Mother of Issiah Downes, Man Killed in County Jail, Gets $350,000 from City

Categories: Crime
IssiahDownes.JPG
Issiah Downes
The city has reached a $350,000 settlement with the mother of Issiah Downes, the 300-pound inmate whose death at the county jail was ruled a homicide blamed on San Francisco sheriff's deputies.

The medical examiner said that Downes died of "probable respiratory arrest during prone restraint, with morbid obesity." Amy Hart, a medical examiner, told reporters that while the 2009 death was deemed a homicide, it doesn't necessarily carry criminal implications.

However, she did say that Issiah Downes would not have died at that time if it wasn't for the actions of sheriff's deputies.

The settlement is far less than the $50 million his mother, Esther Downes, had sued for in a 2010 wrongful death claim. But her attorney, Geri Green, says she has a serious illness and couldn't pursue a drawn-out legal case. "She's very infirm and not up to the task of fighting,"
Green says. "You need to be able to fight the battle and see it through to the end."

Esther Downes blamed her son's wrongful death on the city, Sheriff Michael Hennessey, Undersheriff Janet Dempsey, and several deputy sheriffs. We wrote in a blog last year that she accused the deputies of using restraining holds they knew were dangerous -- and they knew their actions had killed him, yet they tried to cover it up.

The chaos began when Issiah Downes protested after the deputies tried to make everyone on
his cell block turn off their TVs because his was too loud. The situation ended with Downes in handcuffs and his feet shackled. Deputies held him belly down on the ground, according to the claim.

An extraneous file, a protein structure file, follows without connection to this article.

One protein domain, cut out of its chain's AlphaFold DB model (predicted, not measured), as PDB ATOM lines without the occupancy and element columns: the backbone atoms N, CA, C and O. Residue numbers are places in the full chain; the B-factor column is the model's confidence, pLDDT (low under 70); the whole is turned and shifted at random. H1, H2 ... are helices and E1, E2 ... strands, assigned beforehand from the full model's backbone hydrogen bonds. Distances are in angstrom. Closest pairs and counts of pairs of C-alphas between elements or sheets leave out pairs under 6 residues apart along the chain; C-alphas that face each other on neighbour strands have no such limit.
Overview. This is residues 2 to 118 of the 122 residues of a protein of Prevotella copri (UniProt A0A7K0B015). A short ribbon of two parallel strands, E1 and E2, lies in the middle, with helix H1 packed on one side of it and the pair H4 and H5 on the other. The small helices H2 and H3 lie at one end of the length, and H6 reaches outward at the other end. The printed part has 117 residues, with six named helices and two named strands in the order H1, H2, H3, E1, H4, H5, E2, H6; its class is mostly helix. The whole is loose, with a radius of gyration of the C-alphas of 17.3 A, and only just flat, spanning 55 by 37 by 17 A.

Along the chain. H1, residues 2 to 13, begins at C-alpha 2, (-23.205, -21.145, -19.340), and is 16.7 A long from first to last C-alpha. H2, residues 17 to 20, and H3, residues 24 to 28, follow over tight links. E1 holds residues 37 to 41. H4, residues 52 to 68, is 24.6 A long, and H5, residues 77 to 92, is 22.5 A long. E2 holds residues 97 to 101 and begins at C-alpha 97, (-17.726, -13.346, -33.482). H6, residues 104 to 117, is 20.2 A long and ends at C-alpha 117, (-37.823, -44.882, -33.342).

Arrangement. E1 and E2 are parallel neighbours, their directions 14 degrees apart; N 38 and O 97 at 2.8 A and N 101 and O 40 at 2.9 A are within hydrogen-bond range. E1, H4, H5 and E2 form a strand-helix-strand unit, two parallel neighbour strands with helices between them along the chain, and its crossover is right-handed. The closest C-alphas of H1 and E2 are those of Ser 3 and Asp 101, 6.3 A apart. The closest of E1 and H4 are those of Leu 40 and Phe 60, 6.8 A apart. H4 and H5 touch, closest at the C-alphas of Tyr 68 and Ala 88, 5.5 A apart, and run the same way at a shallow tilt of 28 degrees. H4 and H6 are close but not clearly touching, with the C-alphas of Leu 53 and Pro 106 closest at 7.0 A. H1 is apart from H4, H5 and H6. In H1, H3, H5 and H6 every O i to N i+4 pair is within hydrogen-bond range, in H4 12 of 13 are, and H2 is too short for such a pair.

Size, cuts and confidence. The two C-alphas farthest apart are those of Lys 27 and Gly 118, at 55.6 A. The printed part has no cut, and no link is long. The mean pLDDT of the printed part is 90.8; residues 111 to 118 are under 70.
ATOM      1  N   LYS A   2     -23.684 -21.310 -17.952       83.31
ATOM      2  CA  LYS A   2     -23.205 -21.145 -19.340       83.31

He then started to complain that he couldn't breathe.

Issiah Downes was a diagnosed schizophrenic who had been in custody for several months. He had received counseling for suicidal tendencies and had attempted to gouge out an eye while in custody, which caused him to go partially blind.

The lawsuit also details accusations of illegal and unconstitutional restraint procedures, but the settlement agreement does not acknowledge any wrongdoing.

"What they're doing in the jails, it's a very bad situation," Green says. "Particularly for
people with mental illnesses."
 
Susan Fahey, a spokeswoman for the San Francisco Sheriff's Department, said she couldn't comment on the allegations. Instead, she mourned the loss.

"We're saddened by anyone's death in our custody, and our thoughts and prayers go out to the loved ones," Fahey says.

Photo courtesy of Geri Green.

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